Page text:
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BA worker wins crucifix case

A Christian British Airways worker has won her religious discrimination case at the European Court of Human Rights for not being able to wear a crucifx at work. Three other Christians had their claims rejected by judges in Strasbourg.

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Cross-wearing worker says Christians are 'pounded on'

BA check-in clerk Nadia Eweida has since been allowed to wear her cross at work. Credit: Dominic Lipinski/PA Archive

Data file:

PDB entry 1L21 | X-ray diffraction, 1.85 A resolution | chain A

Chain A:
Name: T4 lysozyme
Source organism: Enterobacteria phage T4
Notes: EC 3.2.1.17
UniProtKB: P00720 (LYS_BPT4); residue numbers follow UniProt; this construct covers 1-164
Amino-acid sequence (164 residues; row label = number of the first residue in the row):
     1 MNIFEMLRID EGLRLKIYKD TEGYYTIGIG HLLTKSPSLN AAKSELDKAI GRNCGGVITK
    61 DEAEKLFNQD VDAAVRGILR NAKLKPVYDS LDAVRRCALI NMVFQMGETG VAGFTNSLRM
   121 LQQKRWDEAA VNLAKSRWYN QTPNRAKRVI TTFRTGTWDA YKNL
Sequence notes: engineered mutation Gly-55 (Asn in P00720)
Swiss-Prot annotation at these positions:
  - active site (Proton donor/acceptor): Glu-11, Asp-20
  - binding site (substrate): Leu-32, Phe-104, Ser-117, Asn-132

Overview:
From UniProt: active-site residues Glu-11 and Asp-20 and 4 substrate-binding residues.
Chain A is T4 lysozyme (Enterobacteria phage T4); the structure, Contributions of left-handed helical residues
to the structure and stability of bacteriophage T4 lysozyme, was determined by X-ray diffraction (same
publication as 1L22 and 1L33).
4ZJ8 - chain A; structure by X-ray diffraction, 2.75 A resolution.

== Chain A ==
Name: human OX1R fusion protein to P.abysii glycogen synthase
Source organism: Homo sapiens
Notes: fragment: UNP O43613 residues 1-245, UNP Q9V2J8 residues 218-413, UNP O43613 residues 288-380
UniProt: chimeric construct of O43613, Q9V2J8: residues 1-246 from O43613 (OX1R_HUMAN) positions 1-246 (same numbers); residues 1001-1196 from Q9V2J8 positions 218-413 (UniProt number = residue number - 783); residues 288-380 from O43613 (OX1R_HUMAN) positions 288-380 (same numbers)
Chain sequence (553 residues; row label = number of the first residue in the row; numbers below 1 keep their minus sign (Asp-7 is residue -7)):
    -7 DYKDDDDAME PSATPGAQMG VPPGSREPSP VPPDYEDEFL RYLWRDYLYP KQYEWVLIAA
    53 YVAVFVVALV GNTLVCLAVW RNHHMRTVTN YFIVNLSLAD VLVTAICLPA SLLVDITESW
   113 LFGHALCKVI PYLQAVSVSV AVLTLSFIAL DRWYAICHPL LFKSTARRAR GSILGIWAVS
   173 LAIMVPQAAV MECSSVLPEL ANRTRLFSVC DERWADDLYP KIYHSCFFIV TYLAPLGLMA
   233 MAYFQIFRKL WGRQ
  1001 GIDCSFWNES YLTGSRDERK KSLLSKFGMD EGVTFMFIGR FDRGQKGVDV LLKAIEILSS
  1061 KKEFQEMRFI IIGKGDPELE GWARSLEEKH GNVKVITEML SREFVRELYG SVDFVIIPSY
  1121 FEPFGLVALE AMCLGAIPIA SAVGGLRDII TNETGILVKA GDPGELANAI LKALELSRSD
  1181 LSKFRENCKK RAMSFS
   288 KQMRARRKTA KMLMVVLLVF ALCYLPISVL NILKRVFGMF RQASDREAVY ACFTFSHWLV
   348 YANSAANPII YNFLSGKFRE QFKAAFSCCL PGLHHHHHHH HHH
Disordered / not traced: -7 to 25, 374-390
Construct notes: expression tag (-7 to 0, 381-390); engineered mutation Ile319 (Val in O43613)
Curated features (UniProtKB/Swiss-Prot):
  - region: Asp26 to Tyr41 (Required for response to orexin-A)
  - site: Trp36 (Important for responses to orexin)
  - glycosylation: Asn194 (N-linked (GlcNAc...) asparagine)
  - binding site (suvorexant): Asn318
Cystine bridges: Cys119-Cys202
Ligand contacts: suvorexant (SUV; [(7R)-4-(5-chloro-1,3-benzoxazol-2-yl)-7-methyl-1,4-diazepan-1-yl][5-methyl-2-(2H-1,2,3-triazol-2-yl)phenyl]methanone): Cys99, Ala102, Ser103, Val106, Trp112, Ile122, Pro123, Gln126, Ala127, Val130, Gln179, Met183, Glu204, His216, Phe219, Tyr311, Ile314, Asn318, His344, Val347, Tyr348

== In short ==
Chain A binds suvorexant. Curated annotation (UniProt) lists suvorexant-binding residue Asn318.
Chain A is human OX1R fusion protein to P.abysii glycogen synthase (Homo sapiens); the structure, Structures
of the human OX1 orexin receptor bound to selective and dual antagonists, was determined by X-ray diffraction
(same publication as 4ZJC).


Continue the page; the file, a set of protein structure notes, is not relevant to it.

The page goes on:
Cross-wearing British Airways employee Nadia Eweida, one of four Christians who say they were discriminated against in the workplace, has told Daybreak she is "very hopeful" of a win at the European Court of Human Rights, but is prepared to appeal if the judgment goes against them.

The 60-year-old check-in clerk from London said it was "very unfair" that she was prevented from wearing a visible cross necklace while at work.

Speaking ahead of the 9:00am judgment, Ms Eweida said: "I'm very hopeful of a win ... there is a saying: you get what you ask for. ... If we lose today, there is a possibilty we can appeal."

She also said some employers took advantage of those with Christian faith.

"It's a religion of love, that you turn your cheek," Ms Eweida added. "It's taken as weakness, so you're pounded on."

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